Quote for the day!


(According to legend, the very first couplet in
മഞ്ജരി inspired by which കൃഷ്ണഗാഥ was written.)

Tuesday, December 30, 2008

The origin of God

In an earlier post, we looked at some of words meaning God. Let's dig in a bit deeper.

Most of the current words seem to be derived from Sanskrit.

For example, ദൈവം, ഈശ്വരന്‍ , ഭഗവാന്‍ etc. comes from the Sankrit roots.

There is an "older" word for God - ആണ്ടവന്‍ This word does not appear in Gundert's, but a related word does. അണ്ടര്‍ - meaning god. Gundert gives two origins:
  • അണ്ഡം (universe) -> അണ്ടം -> അണ്ടര്‍
  • അണ്ണ (above) -> അണ്ട -> അണ്ടര്‍
Given that this is such an old word, I subscribe more to the second etymology. (അണ്ണ is the same root from which we have അണ്ണന്‍ - elder brother)

I also noticed an interesting connection with another word അണ്ട (young bamboo shoot). Gundert says it comes from ആണ്‍ + തൈ = അണ്ടൈ -> അണ്ട by means of some neat ആദേശസന്ധി. I think this will be a deep, male-centric, etymology for the god-word as well: God is the "Male Shoot" or the male form - the പുരുഷന്‍ - of the godhead.

But somehow this interpretation seems very forced. If there is a word for the the male form, there should be a word for the female form as well - and I don't know of any. Also, the etymology given by Gundert indicates a non-sexist God - especially with the -അര്‍ suffix, as opposed to the -അന്‍ suffix.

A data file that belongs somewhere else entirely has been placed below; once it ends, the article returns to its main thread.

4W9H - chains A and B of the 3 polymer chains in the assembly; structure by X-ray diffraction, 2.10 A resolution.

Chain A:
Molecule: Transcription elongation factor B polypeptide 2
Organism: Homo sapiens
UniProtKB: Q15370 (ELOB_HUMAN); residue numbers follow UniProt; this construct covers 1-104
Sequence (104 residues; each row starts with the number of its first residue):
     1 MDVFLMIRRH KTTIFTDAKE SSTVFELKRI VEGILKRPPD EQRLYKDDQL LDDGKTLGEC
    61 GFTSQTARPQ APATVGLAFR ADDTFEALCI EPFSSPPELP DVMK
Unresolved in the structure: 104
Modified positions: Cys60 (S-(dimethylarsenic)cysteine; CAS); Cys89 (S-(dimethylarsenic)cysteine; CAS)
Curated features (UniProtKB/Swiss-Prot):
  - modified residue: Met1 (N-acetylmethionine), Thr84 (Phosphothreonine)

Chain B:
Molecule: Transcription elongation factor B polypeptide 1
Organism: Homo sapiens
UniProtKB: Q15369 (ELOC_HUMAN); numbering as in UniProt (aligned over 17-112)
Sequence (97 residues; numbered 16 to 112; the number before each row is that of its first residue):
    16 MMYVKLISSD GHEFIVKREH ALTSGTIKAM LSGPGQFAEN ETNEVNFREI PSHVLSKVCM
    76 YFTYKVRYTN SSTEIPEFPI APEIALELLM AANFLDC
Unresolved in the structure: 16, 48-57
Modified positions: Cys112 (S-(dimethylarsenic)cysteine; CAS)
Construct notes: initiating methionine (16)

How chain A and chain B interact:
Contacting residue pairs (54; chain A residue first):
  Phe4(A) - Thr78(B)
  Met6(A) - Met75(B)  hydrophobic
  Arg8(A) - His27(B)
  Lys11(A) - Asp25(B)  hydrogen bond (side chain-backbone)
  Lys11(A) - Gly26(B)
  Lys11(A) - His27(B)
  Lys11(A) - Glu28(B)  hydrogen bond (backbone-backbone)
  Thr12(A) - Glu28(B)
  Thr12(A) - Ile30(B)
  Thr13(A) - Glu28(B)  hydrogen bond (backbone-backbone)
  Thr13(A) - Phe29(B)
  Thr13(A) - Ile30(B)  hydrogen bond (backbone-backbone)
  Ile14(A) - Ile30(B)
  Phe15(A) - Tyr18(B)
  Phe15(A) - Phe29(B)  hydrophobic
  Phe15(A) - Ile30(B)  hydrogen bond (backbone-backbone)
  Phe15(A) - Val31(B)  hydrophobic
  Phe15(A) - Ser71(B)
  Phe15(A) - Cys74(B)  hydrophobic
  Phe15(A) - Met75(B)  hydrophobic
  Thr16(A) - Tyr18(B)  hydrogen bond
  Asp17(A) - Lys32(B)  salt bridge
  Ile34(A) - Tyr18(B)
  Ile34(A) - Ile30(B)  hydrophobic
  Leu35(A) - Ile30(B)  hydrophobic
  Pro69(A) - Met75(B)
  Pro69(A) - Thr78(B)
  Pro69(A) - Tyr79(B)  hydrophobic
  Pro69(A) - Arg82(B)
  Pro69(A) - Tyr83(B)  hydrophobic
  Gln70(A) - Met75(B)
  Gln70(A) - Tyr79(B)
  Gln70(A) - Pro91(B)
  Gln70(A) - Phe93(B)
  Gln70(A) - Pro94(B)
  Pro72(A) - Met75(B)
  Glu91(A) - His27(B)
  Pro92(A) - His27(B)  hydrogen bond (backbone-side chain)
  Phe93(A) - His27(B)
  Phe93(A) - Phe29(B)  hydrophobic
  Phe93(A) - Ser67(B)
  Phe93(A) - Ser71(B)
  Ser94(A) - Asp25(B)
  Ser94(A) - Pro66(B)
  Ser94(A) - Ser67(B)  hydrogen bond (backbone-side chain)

Interestingly, one of the tamil words for God is ഇറൈ which also means "above".

Saturday, December 20, 2008

Hybrid words

I vaguely recall hearing an (unwritten) rule in mallu says that one should not combine Sanskrit and Tamil roots in the same words. So one would say കല്പലക as opposed to കല്ഫലകം; പൂമെത്ത as opposed to പുഷ്പമെത്ത; ജന്മദിനം as opposed to പിറവിദിനം.

But we do have common words that seem to violate this rule:
കണ്മണി, കണ്മഷി, കാര്‍മേഘം Each of these words is formed from a Tamil and Sanskrit root; and I cannot think of a common alternative that is either pure Tamil or pure Sanskrit.

Which makes me think that the "rule" that I am recalling may not be correct. Or, maybe there are well-defined exceptions to the rule.

What do you think?

Saturday, December 13, 2008

Bad words!

All right! It's time for some 'bad' words :-)

The other day I noticed an interesting pattern in the etymology of words denoting bad.

ചീത്ത sounds very related to ചീയുക - to decay
അഴുക്കു comes from അഴുകുക - to decay

കെട്ട comes from കേടാകുക - to go bad, e.g. milk

So, it seems, that originally bad meant not fit for consumption.